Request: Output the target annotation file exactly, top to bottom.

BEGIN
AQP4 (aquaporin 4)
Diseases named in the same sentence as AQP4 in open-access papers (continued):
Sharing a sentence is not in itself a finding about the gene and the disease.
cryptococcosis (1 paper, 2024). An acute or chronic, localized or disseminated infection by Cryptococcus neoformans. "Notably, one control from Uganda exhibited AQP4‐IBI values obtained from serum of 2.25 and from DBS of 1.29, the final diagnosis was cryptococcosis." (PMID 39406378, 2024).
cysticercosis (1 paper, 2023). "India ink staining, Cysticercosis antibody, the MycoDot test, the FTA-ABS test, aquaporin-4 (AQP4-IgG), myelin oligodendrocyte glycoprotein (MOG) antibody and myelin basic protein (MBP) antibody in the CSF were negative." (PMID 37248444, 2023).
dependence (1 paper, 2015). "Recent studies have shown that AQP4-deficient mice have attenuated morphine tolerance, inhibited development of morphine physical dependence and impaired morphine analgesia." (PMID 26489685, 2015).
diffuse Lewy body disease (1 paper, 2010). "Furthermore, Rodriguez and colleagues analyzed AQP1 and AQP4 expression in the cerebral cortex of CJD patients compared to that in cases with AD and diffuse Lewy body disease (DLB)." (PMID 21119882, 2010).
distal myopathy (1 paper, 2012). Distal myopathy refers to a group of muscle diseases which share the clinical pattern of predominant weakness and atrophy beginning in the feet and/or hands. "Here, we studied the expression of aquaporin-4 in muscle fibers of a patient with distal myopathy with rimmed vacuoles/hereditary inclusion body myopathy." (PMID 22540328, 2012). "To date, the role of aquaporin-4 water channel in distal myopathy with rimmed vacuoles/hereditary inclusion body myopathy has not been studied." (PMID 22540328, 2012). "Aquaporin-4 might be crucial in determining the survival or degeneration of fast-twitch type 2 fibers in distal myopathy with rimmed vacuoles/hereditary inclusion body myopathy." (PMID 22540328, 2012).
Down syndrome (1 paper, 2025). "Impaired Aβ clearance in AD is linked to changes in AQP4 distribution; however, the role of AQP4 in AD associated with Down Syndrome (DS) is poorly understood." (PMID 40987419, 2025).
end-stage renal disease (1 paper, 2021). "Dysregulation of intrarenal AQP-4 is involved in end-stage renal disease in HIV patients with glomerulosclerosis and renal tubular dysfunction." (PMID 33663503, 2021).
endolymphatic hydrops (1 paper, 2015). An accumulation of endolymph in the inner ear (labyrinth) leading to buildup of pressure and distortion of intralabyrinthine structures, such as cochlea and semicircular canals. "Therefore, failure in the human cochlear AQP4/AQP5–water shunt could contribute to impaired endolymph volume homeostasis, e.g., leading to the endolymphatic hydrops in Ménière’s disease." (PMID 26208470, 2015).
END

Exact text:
AQP4 (aquaporin 4)
Diseases named in the same sentence as AQP4 in open-access papers (continued):
Sharing a sentence is not in itself a finding about the gene and the disease.
cryptococcosis (1 paper, 2024). An acute or chronic, localized or disseminated infection by Cryptococcus neoformans. "Notably, one control from Uganda exhibited AQP4‐IBI values obtained from serum of 2.25 and from DBS of 1.29, the final diagnosis was cryptococcosis." (PMID 39406378, 2024).
cysticercosis (1 paper, 2023). "India ink staining, Cysticercosis antibody, the MycoDot test, the FTA-ABS test, aquaporin-4 (AQP4-IgG), myelin oligodendrocyte glycoprotein (MOG) antibody and myelin basic protein (MBP) antibody in the CSF were negative." (PMID 37248444, 2023).
dependence (1 paper, 2015). "Recent studies have shown that AQP4-deficient mice have attenuated morphine tolerance, inhibited development of morphine physical dependence and impaired morphine analgesia." (PMID 26489685, 2015).
diffuse Lewy body disease (1 paper, 2010). "Furthermore, Rodriguez and colleagues analyzed AQP1 and AQP4 expression in the cerebral cortex of CJD patients compared to that in cases with AD and diffuse Lewy body disease (DLB)." (PMID 21119882, 2010).
distal myopathy (1 paper, 2012). Distal myopathy refers to a group of muscle diseases which share the clinical pattern of predominant weakness and atrophy beginning in the feet and/or hands. "Here, we studied the expression of aquaporin-4 in muscle fibers of a patient with distal myopathy with rimmed vacuoles/hereditary inclusion body myopathy." (PMID 22540328, 2012). "To date, the role of aquaporin-4 water channel in distal myopathy with rimmed vacuoles/hereditary inclusion body myopathy has not been studied." (PMID 22540328, 2012). "Aquaporin-4 might be crucial in determining the survival or degeneration of fast-twitch type 2 fibers in distal myopathy with rimmed vacuoles/hereditary inclusion body myopathy." (PMID 22540328, 2012).
Down syndrome (1 paper, 2025). "Impaired Aβ clearance in AD is linked to changes in AQP4 distribution; however, the role of AQP4 in AD associated with Down Syndrome (DS) is poorly understood." (PMID 40987419, 2025).
end-stage renal disease (1 paper, 2021). "Dysregulation of intrarenal AQP-4 is involved in end-stage renal disease in HIV patients with glomerulosclerosis and renal tubular dysfunction." (PMID 33663503, 2021).
endolymphatic hydrops (1 paper, 2015). An accumulation of endolymph in the inner ear (labyrinth) leading to buildup of pressure and distortion of intralabyrinthine structures, such as cochlea and semicircular canals. "Therefore, failure in the human cochlear AQP4/AQP5–water shunt could contribute to impaired endolymph volume homeostasis, e.g., leading to the endolymphatic hydrops in Ménière’s disease." (PMID 26208470, 2015).